Charter schools are voluntary public schools, open to all children without admissions tests. They must be non-religious, and as small non-profit public organizations they are allowed increased flexibility in their operations in return for increased accountability for their students’ academic performance.

Many of these new charter schools, often small public schools, operate on a five-year charter issued by their authorizing agency, a local school board or a Maine university, which monitors and assesses their performance according to specific criteria.

The charter school model encourages innovation and responsiveness to children’s needs. It provides parents with increased choice, particularly if they feel that a public school, conventional or charter, is not meeting their child’s needs. It allows them an option of choosing another public school and the funds will follow that child - but only if charter schools as an option--in Maine, they are not.

Here are ten things you should know about charter schools:

Charter schools are:

  • publicly funded, and are not vouchers for private schools.
  • open to all students.
  • pioneers and innovators in public education.
  • meeting parents' needs.
  • appealing places to work for teachers.
  • committed to improving public education.
  • operated by an exciting array of non-profit groups.
  • playing an important part in school reform.
  • demonstrating a record of student achievement.

[list courtesy of the US Charter Schools website]

If interested in knowing more about charter schools, and efforts in Maine to provide that choice for parents, here is a link to the Maine Association for Charter Schools website.

Here's a good example of the problems that occur when students don't receive a quality high school education.

Wednesday, July 8, 2009

Summer movies at MIFF

Like most Mainers, I’m growing tired of waking up each morning to forecasts of rain, and one day of sun out of seven. While it’s a truism that “a little rain must fall,” I think 25 out of the last 37 (or some approximation) is enough!

If it must rain, and Maine’s coastline and sun isn’t an option, then maybe it’s time to focus on movies.

Waterville is set to commence hosting the 12th annual Maine Independent Film Festival (MIFF), which begins Friday, July 10. This yearly film festival has become a Mecca for Maine’s movie lovers, as well as people who travel up to the Mid-Maine area just to take in some or all of the ten days of independent and international cinema.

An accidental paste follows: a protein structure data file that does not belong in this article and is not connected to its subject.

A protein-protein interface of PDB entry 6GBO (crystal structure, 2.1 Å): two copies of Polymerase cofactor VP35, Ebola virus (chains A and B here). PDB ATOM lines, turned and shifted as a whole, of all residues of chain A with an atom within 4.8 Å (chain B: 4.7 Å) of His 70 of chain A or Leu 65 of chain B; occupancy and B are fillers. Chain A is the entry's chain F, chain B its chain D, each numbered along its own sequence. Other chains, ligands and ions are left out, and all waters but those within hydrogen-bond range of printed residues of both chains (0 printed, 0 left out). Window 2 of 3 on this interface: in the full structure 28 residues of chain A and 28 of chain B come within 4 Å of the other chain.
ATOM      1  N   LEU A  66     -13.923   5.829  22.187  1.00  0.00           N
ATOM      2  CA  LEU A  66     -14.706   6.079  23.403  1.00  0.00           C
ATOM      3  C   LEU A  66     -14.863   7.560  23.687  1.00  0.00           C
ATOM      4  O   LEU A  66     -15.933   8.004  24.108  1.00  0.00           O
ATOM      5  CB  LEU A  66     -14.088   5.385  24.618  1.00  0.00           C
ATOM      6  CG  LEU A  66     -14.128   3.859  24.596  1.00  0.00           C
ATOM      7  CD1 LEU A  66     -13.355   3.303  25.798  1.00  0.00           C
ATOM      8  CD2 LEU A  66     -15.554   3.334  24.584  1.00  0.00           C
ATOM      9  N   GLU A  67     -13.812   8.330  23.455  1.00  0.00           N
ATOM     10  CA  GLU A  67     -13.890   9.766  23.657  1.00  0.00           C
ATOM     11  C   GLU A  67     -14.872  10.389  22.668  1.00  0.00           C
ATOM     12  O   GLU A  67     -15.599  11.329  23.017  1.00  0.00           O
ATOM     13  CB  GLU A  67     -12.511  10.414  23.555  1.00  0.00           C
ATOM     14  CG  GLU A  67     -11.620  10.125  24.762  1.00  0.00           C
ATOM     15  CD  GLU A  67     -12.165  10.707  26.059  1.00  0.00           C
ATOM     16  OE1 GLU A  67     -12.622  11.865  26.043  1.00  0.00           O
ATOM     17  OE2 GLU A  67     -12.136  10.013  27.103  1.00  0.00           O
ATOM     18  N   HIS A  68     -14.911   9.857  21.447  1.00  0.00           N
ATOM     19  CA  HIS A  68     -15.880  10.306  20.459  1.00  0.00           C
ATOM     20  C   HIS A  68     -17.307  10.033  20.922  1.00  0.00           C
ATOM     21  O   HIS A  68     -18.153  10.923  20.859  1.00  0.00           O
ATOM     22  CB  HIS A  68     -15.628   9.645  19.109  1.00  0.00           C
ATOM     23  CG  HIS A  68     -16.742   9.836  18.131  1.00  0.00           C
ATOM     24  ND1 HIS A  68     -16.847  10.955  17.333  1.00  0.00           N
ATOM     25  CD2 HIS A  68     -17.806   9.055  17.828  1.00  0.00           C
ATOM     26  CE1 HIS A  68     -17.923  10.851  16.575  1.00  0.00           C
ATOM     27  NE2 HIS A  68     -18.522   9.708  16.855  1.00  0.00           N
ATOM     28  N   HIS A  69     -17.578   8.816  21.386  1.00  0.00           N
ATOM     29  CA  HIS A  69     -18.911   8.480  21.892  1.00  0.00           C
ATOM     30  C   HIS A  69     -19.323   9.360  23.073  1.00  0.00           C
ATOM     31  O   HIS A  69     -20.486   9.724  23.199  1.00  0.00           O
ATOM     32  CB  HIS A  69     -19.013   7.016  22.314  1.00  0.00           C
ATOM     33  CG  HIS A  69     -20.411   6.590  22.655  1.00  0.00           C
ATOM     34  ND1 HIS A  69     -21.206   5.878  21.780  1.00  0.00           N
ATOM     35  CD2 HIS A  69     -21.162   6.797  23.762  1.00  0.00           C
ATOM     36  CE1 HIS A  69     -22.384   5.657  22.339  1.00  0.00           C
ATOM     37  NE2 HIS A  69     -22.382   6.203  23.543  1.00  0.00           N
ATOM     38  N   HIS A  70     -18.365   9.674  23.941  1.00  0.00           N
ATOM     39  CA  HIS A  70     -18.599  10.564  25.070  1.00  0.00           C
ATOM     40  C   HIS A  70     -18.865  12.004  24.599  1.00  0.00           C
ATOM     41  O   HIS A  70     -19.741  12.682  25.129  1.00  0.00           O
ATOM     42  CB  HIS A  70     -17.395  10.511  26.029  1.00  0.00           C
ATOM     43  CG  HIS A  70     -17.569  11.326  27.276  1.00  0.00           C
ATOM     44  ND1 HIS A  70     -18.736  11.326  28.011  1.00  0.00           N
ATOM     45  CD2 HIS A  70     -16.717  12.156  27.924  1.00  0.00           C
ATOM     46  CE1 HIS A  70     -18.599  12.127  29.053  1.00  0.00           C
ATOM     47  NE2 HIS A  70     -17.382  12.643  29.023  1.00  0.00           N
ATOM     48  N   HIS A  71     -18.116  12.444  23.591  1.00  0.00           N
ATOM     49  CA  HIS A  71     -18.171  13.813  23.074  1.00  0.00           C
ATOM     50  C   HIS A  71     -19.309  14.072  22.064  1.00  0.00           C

MIFF is hosted at two unique Waterville venues. The historic Waterville Opera House is a 940 seat theater, built at the turn of the 20th century. If you’ve never visited, you’ll be impressed by its beautiful gold-leaf proscenium, as well as amenities geared to your comfort, like air conditioning, and modern projection equipment to enhance your viewing pleasure. The Opera House will be hosting films and events throughout the festival, including both Opening and Closing Ceremonies.

[Waterville City Hall, circa 1902, home of the city's historic Opera House]

The Railroad Square Cinema, a haven to Mainers who love intelligent, cutting-edge cinema fare, will also be a prime venue for many of the 100 films that will be showing over the 10 days of the festival.

Every year, Waterville becomes Movietown, USA, with its rich variety and diversity of films, as well as Q&A sessions with key figures in the independent film industry. Prior special guests read like veritable who’s who of Hollywood, including John Turturro (2008), Bud Cort (2007), Walter Hill (2006) Ed Harris (2004), and Sissy Spacek (2001).

This year, MIFF will present a Lifetime Achievement Award to Arthur Penn, best known as the director of the iconic Bonnie and Clyde (1967). Penn also has been nominated for both Tony and Oscar awards for masterpieces like Alice’s Restaurant (1970) and The Miracle Worker (1962).

This year’s opening night features the much talked about movie with a Maine gridiron flavor, award-winning filmmaker, Kirk Wolfinger’s The Rivals. This “Friday Night Lights set in Maine” features the epic high school football playoff battle between two very different Maine communities—the gritty mill town of Rumford, pitted against affluent southern coastal burb of Cape Elizabeth.

While this is an all American story, featuring Friday night high school football, a staple of many Maine communities, it’s also a film about Maine and by Mainers. Every cameraman, soundman, the edit team, as well as the mixing for the sound, was done by people living in Maine.

Another highlight at this year’s MIFF is the scheduled unveiling of the highly-anticipated romantic comedy, (500) Days of Summer, which garnered a 2009 Sundance selection.
I saw a preview last weekend and this seems like a winner.

MIFF is a project of the Maine Film Center and is made possible in part by generous support of Bangor Savings Bank, Colby College, and Maine Public Broadcasting.

FMI about the festival, contact Festival Directors Ken Eisen at (207)872-5111, or Shannon Haines at (207)680-2055.

I’m forced to miss the opening weekend to attend a wedding, but I plan to hit one of the weeknights next week, and take in a day’s worth next weekend, on Saturday. I encourage others to visit downtown Waterville.

Additional information about the city can be found at the Waterville Main Street website, as well as the Mid-Maine Chamber’s site. If you want to experience a unique dining treat that you won’t find anywhere else in the Pine Tree State, check out the authentic Southern cuisine of the Freedom CafĂ©. Check their website for the nights they're open for business.